5. The assessing officer observed that the claim of deduction raised by the assessee under section 54 was comprised of (i) investment in purchase of a residential property at Pune; (ii) investment in a flat, viz. 4-5, Apsara CHS Ltd, Nargis Dutt Road, Pali Hill, Mumbai; and (iii) deposit of amount in the ‘Capital gain account scheme’ with SBI. The A.O being of the view that as the claim of deduction under section 54 was allowed for purchase of one residential house only, therefore, called upon the assessee to justify the deduction claimed by him in respect of purchase of the aforesaid two properties. The assessee in his reply submitted that both of the new houses purchased by him were meant for his self occupation. The assessee submitted that as he was an architect by profession and had business clients in Mumbai and Pune, therefore, to facilitate his stay at both the places he had purchased the aforesaid residential houses. It was the claim of the assessee that as there was no express limitation in section 54 to the effect that the assessee should own only one residential house, therefore, his claim of deduction under section 54 was well in order. The assessee fortified his aforesaid view by claiming that the term “a residential house’ used in section 54 would mean “any residential house’. It was the claim of the assessee that the expression “a residential house’ was descriptive of the nature of property and in no way had any reference to the numerical strength of the house property. However, the submissions of the assessee did not find favour with the assessing officer, who holding a conviction that the claim of deduction under section 54 could not be extended beyond the investment made by the assessee in one residential house, therefore, called upon the assessee to choose the property against which he sought to claim deduction under section 54. The assessee however being of the view that he was duly entitled for claim of deduction in respect of the investment made in both of the residential houses, therefore, pressed upon his entitlement towards deduction as regards the investment made in both of the aforesaid residential houses, as was claimed by him.

6. That in the backdrop of the aforesaid facts the assessing officer declined to accept the aforesaid claim of the assessee and restricted his entitlement towards claim of deduction under section 54 only in respect of the residential property at Mumbai, viz. 4-5 Apsara CHS Ltd, Nargis Dutt Road, Pali Hill, Mumbai, 400 050. The assessing officer further observed that as the deduction under the said statutory provision could only be claimed in respect of the amount of capital gain that was to be used for purchase/acquisition/construction of a new asset and not for renovation purposes, therefore, did not allow the claim of Rs. 9,04,313 that was raised by the assessee towards renovation carried out in respect of the aforesaid residential house at Mumbai. The assessing officer deliberating on the claim of deduction raised by the assessee under section 54, observed that as the assessee had purchased the residential flat at Mumbai, vide a purchase agreement dated 24-2-2012, therefore, the purchase of the new asset was completed before the date of filing of the return of income under section 139 of the Act. The assessing officer on the basis of his aforesaid observations concluded that now when the purchase of the ‘new asset’ already stood completed within the time limit stipulated under section 54(1), therefore, there remained no occasion for claim of any further deduction in respect of the amount of capital gain which was deposited by the assessee in the Capital Gain Account Scheme with SBI. The assessing officer in the backdrop of his aforesaid observations also declined to allow deduction under section 54 in respect of the amount of Rs. 15,25,000 that was deposited by the assessee in the Capital Gain Account Scheme with SBI. The assessing officer on the basis of his aforesaid observations recomputed the income of the assessee chargeable to tax under the head LTCG at Rs. 1,32,58,394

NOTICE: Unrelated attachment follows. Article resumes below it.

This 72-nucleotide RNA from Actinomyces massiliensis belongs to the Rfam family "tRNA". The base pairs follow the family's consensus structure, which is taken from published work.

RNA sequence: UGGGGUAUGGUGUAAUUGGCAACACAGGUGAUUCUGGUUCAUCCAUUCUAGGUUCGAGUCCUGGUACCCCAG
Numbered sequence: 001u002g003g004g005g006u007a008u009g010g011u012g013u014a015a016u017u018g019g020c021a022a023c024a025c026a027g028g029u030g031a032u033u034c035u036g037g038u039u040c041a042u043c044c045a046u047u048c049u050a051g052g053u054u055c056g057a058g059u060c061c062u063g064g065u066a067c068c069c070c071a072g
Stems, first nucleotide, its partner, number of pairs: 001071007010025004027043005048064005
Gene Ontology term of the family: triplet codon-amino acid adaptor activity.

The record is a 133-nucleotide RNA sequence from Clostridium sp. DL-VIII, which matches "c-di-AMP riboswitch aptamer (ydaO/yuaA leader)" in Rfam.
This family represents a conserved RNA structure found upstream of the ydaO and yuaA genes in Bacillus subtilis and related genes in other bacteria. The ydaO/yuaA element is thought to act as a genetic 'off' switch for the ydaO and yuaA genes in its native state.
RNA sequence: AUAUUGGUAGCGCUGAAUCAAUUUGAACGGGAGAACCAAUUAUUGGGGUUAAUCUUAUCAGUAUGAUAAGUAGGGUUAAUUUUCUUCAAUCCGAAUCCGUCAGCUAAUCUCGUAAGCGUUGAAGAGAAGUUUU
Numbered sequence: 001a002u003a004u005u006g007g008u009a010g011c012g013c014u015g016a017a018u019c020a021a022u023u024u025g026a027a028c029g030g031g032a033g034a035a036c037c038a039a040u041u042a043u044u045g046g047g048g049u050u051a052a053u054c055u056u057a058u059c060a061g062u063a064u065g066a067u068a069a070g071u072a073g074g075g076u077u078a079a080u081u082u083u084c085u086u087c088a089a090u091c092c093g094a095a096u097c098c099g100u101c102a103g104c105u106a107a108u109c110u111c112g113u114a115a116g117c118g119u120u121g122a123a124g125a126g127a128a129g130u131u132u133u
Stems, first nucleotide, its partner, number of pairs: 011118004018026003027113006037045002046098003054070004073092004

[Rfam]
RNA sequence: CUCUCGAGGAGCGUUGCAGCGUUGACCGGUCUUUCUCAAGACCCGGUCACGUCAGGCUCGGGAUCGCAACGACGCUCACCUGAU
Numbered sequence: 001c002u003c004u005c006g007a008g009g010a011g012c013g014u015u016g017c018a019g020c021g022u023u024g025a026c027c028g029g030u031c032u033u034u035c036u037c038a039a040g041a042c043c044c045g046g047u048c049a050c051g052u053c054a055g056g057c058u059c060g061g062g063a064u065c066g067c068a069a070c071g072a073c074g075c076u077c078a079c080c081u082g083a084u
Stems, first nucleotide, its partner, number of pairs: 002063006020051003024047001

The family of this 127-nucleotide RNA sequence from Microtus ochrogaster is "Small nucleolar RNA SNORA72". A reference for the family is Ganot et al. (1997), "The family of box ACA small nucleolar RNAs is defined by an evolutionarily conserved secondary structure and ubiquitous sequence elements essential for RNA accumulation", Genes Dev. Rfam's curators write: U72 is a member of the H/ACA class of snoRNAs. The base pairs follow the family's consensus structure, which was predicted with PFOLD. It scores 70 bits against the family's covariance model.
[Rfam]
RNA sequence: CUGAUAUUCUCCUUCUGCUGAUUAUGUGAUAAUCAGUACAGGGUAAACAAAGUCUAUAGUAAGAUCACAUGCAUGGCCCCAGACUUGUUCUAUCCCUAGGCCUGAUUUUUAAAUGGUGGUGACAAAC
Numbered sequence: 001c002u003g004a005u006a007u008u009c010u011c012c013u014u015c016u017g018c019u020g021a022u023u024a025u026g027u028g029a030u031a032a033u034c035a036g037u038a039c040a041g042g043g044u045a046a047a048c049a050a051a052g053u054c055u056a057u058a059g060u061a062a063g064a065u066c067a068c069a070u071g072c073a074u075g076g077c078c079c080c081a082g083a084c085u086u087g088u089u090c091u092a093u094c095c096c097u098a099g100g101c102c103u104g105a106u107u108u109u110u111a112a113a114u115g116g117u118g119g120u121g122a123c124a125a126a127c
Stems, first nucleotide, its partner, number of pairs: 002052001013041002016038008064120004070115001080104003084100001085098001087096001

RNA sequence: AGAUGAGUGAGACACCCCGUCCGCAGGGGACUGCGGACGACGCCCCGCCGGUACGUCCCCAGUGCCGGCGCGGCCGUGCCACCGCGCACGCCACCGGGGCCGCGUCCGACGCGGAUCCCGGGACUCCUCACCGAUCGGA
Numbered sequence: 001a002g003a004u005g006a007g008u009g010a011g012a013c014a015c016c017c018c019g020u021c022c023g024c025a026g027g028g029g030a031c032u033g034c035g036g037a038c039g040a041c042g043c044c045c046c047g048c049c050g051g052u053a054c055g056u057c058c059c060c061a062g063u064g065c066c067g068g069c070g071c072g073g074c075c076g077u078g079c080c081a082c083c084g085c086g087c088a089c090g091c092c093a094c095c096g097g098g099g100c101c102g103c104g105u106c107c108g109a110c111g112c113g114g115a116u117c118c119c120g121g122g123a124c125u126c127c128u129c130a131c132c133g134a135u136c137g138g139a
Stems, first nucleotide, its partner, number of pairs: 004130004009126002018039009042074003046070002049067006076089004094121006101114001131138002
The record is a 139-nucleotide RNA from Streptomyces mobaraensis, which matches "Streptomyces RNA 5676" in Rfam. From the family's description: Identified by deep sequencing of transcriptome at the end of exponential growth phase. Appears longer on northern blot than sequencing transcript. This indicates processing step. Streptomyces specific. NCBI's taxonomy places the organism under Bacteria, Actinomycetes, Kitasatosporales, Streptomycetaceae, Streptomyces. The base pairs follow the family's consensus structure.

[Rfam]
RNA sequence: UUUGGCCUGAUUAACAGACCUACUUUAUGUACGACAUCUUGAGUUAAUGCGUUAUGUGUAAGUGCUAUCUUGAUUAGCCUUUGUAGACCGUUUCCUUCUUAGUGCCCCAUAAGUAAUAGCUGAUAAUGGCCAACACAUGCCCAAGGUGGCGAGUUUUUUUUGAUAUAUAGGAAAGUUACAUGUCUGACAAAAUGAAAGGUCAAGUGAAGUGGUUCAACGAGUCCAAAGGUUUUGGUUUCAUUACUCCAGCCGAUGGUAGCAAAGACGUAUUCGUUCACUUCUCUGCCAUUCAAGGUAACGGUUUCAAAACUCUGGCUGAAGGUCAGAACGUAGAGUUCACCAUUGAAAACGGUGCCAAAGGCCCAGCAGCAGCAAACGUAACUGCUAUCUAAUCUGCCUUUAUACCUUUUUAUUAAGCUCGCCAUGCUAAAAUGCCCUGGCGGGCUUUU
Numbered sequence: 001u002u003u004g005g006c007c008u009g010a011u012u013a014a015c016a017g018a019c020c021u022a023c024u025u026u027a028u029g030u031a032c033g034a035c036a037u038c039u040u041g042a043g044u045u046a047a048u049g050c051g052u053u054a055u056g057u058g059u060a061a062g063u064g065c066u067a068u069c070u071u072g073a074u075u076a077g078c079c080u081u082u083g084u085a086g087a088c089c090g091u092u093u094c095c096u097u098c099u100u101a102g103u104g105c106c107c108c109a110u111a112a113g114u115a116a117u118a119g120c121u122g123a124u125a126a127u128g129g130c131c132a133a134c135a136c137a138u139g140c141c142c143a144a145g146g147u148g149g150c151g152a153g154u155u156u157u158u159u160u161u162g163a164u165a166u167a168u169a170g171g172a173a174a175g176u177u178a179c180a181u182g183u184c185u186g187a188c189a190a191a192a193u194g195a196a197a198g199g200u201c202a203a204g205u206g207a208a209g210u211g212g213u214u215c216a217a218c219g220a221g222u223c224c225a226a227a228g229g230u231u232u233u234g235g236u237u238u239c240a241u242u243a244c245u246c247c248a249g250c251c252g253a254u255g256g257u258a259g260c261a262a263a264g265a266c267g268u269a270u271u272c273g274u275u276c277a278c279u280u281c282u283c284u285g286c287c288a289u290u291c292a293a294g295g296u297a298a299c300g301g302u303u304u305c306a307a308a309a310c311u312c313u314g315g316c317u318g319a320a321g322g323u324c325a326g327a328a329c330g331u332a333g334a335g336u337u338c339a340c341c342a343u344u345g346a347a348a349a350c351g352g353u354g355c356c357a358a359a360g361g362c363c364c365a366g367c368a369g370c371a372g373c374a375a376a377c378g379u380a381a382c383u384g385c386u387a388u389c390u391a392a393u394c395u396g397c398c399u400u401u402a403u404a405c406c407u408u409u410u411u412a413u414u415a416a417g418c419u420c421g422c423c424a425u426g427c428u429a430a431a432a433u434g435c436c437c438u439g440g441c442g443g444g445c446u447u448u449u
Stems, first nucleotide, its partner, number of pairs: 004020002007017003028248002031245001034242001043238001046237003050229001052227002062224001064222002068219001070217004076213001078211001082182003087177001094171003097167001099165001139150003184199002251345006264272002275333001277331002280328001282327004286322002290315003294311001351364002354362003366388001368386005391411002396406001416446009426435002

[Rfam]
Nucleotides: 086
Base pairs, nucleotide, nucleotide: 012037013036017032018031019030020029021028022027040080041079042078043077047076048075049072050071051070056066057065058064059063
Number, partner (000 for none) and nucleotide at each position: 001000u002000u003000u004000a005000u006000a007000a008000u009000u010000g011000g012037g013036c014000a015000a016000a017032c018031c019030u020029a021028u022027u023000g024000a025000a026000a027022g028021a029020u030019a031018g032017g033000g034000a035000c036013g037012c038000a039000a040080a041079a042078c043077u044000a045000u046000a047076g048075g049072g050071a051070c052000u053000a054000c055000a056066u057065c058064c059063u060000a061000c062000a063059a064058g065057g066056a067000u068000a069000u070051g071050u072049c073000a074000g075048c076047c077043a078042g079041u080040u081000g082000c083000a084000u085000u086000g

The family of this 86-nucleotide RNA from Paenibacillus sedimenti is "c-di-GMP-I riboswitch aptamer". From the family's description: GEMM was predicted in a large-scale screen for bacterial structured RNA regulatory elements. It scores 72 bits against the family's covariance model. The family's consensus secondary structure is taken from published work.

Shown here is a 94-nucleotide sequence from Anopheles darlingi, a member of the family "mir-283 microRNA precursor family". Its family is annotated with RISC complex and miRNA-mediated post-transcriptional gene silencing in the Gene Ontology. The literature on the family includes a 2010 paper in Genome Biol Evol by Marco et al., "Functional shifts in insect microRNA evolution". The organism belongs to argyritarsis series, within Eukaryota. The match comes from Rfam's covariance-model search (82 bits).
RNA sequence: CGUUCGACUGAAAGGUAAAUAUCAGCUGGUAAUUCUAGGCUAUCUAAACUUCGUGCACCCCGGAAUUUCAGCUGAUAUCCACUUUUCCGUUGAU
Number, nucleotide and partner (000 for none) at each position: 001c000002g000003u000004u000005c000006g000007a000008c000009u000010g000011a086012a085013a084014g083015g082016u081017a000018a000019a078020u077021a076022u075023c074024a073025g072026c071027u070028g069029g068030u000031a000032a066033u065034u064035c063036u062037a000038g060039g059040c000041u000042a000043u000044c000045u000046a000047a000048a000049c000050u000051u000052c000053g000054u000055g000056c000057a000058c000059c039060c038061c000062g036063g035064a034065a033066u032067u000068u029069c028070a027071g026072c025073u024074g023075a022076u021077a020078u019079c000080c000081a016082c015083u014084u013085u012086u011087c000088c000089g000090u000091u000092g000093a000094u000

7. Aggrieved, the assessee carried the matter in appeal before the Commissioner (Appeals). The Commissioner (Appeals) after deliberating on the contentions of the assessee was however not persuaded to accept the same. The Commissioner (Appeals) observed that as the assessee had invested in a residential property in Pune and the second one in Mumbai, therefore, the benefit of provision of section 54 by no stretch of examination could be extended to such separate investments made by him in two distinct residential houses in two different cities. The Commissioner (Appeals) being of the view that the entitlement of the assessee towards the claim of deduction under section 54 was rightly restricted by the assessing officer only as regards the investment made in one residential property, viz. flat in Mumbai, which was of the higher value, therefore, upheld the order passed by the assessing officer.